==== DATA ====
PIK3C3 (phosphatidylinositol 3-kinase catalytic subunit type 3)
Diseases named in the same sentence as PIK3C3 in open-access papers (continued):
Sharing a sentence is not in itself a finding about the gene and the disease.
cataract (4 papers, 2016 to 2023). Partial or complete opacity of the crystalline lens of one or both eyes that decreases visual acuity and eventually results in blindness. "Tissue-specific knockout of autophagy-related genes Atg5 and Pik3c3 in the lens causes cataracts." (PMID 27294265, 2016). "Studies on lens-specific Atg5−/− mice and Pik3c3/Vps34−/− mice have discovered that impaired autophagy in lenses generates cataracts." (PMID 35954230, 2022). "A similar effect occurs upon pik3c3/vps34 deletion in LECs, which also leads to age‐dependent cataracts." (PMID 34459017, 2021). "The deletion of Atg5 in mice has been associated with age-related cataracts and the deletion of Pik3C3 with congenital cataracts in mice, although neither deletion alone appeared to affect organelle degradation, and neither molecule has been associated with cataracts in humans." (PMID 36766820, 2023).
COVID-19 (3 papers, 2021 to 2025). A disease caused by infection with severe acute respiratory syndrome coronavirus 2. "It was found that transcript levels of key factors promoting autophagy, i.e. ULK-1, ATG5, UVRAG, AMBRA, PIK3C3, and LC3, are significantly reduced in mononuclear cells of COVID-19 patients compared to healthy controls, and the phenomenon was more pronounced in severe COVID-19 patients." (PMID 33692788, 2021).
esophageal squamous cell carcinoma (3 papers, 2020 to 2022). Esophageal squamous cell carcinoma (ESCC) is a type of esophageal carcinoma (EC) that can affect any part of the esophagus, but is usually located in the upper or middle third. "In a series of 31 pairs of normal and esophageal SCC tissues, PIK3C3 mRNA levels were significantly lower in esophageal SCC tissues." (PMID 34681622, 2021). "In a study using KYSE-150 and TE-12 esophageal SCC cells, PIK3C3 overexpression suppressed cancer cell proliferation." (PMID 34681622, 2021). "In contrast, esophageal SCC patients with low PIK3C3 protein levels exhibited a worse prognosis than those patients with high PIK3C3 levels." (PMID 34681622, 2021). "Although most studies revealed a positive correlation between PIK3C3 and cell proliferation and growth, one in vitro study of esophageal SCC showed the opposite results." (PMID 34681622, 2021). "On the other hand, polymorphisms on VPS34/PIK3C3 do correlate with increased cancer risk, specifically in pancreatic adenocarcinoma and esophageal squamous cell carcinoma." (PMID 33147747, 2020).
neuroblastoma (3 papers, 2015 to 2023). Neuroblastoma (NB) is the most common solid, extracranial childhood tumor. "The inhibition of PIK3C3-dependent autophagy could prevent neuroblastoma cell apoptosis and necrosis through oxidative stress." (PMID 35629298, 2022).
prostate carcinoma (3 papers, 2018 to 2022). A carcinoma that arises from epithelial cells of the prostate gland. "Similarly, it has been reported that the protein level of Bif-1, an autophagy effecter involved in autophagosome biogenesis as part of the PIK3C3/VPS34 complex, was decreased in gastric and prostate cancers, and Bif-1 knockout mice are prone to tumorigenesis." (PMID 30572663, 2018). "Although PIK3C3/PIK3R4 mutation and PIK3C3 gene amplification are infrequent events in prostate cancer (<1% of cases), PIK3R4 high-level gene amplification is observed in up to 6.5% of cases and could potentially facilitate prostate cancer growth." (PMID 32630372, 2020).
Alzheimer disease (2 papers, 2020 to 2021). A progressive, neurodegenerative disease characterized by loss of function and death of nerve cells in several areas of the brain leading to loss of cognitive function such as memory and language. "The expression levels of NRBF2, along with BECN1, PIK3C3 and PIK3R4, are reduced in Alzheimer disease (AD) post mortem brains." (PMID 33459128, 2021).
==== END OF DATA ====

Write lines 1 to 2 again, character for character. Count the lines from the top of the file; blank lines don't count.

PIK3C3 (phosphatidylinositol 3-kinase catalytic subunit type 3)
Diseases named in the same sentence as PIK3C3 in open-access papers (continued):